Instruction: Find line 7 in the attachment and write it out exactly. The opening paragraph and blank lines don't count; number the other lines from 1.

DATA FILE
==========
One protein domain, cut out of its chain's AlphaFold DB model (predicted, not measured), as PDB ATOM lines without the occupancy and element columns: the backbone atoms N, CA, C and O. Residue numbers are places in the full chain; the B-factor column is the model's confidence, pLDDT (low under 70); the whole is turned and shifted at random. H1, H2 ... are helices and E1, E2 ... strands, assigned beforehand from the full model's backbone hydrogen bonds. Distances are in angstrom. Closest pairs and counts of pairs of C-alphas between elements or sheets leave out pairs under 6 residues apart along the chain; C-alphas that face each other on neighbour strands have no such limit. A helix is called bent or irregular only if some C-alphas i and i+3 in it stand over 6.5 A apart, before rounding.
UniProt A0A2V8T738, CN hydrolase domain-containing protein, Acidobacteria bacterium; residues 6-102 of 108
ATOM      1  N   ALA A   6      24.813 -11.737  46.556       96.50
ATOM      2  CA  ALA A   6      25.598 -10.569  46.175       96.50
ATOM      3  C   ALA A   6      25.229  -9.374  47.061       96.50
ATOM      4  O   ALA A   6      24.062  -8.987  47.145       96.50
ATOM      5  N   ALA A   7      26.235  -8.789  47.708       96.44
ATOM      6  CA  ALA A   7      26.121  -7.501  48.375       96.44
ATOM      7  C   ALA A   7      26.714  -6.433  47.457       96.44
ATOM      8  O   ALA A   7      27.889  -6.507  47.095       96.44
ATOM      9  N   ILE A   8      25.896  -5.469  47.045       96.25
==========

ATOM      6  CA  ALA A   7      26.121  -7.501  48.375       96.44